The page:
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DC Climbing Advice


Original Post
Andrew Hess · · Brooklyn, NY · Joined Aug 2017 · Points: 0

My family will be in DC for the Thanksgiving weekend, and I've noticed that there is a bit of climbing about 30-45 minutes up the Potomac from DC. I'm thinking that we could go on Friday for some climbing. My son (13), daughter (11) and I are the only climbers, so I'm thinking that my wife and her family could come and hike along the Potomac while we climb. I have everything we need for top roping. I'm not looking for overly challenging climbing, just good climbing fun (we have climbed Jackie, Harvard, Bunny, Classic in the Gunks--for a sense of our level).

Can you recommend areas and routes? The Great Falls Maryland side seems like a good choice--yes? Are there better sites to consider? Assuming we go to Great Falls, are there particular routes that you'd recommend? Are there any tips that will make this a climb-fest outing rather than a frustrating slog?

Help me out and I'll post some inspiring family climbing pics.   

Eli · · GMC3500 · Joined Nov 2010 · Points: 2,788

The Aid Box area at great falls has some fun TRs and is highly accessible, and pretty easy to find. Bring a very small rack and 30-60 feet of webbing for your tr setup. Probably some towels to pad the trees you use. The area has everything from 5.7 to 5.12+.  MP actually has a pretty good description of the areas. I would also recommend checking rockclimbing.com for info.
Don't try leading routes at great falls, you'll surely perish.

Andrew Hess · · Brooklyn, NY · Joined Aug 2017 · Points: 0

Yikes! Not that I'm ready to lead, but what would be the cause of my demise if I attempted to lead there?

ubu · · Unknown Hometown · Joined Jan 2009 · Points: 0

Great Falls VA side or Carderock in MD.  The routes on the MD side of Great Falls are limited and have a (relatively) long approach.  Carderock has trivially easy access, a wide range of grades, and at least a handful of routes easy enough to convince your non-climbing family to give it a shot.  GF has more variety, but a longer approach.

As for leading, if you stick with passive protection there are some good routes to play on, but keep in mind that the rock is mica schist and can be friable, slippery, and weak in compression, i.e. not good for cams.  The general consensus is to stick with TR, as there are known cases of active gear failing at both Carderock and Great Falls.

Robert Michael · · Unknown Hometown · Joined Aug 2014 · Points: 156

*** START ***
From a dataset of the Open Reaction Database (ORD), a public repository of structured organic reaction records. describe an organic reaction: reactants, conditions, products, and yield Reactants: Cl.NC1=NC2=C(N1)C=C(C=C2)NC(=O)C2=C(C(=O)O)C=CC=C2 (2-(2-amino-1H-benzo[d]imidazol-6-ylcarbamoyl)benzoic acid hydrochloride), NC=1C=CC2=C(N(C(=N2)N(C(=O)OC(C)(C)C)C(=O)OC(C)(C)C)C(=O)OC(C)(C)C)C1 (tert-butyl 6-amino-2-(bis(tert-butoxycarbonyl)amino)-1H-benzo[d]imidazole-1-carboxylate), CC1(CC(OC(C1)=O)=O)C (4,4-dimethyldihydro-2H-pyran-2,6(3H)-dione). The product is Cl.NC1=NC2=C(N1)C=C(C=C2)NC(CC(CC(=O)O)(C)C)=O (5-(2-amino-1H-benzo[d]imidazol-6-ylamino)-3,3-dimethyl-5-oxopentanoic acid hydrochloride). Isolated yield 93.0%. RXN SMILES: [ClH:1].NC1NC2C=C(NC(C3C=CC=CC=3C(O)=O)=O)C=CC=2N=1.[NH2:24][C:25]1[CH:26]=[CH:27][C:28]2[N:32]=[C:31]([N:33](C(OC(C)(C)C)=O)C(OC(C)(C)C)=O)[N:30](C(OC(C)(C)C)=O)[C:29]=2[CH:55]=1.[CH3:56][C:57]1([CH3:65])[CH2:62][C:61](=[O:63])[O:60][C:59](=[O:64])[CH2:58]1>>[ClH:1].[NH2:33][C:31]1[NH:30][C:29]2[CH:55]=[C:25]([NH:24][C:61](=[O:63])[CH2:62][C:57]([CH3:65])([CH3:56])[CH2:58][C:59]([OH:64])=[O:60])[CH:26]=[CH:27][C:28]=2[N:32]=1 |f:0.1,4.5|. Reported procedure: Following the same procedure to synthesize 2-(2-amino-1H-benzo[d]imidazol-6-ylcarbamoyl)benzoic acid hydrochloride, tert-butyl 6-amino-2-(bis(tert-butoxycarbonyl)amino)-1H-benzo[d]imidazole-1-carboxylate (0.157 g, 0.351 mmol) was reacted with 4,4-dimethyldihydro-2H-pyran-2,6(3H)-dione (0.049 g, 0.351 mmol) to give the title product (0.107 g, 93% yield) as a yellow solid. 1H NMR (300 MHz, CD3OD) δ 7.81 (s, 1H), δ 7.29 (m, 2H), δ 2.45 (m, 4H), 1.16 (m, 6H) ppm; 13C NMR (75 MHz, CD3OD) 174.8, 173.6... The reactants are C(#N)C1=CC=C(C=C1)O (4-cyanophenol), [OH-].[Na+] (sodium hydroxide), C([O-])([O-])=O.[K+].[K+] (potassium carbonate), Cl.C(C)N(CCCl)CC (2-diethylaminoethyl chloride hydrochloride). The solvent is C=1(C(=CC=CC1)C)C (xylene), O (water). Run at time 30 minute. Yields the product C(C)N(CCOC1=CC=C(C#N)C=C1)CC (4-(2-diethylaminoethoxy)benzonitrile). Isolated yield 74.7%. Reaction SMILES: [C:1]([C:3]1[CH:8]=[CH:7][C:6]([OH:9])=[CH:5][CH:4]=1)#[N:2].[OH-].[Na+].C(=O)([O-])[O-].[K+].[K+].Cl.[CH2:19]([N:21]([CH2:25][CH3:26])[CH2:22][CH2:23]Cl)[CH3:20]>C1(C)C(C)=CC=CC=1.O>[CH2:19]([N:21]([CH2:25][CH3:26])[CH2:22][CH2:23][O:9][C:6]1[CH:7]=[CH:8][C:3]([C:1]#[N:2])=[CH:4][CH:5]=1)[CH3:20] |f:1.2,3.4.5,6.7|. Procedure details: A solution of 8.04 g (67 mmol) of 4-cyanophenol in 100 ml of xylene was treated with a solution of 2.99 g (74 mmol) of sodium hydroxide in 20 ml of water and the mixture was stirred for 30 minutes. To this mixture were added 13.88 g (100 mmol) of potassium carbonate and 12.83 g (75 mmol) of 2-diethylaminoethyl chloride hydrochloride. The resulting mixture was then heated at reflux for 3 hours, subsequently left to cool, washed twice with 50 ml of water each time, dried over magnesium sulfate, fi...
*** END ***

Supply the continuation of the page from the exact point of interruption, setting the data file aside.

On the Maryland side, go to Carderock. The approach is a couple minutes and there are lots of trees and boulders for setting up topropes. I don't know anything about those Gunks routes, but Carderock has from 5.0-5.13, so you'll find what you need.

Great Falls on the Virginia side has longer routes and, I would argue, a nicer setting. The Sandbox is one of the easiest crags to access, and it's got 5.2-5.7 routes with one 5.11. Dihedrals and Seclusion have long routes (for the area) and a lot of variety, but they can be crowded (but not like the Sandbox).

The weather in the D.C. area can be all over the pace at that time of year. Carderock gets afternoon sun and is great on cold, sunny afternoons. Great Falls VA gets morning sun.

Also, the area is known for sandbagged grades, especially at Carderock, but you're used to the Gunks, so that shouldn't be a huge issue. But I will say that many of the moderates at Carderock feel as difficult as routes one or two grades higher here in Texas, where I moved from Virginia a little over a year ago.

If you want specific route suggestions based on grades, feel free to PM me. I climbed in the region 3 or 4 days a week over the past few years and know it quite well. And I dearly miss Great Falls, so I wouldn't mind talking about it!

Eli · · GMC3500 · Joined Nov 2010 · Points: 2,788
Andrew Hess wrote:

Yikes! Not that I'm ready to lead, but what would be the cause of my demise if I attempted to lead there?

pulled gear, the rock does not offer a lot of friction.

Keegan Day · · Philadelphia, PA · Joined Oct 2017 · Points: 0
Eli wrote:

pulled gear, the rock does not offer a lot of friction.

Plus, Great Falls rules state that it's toproping is the only type of climbing allowed in the park.

Guideline #1: Don't be a jerk.

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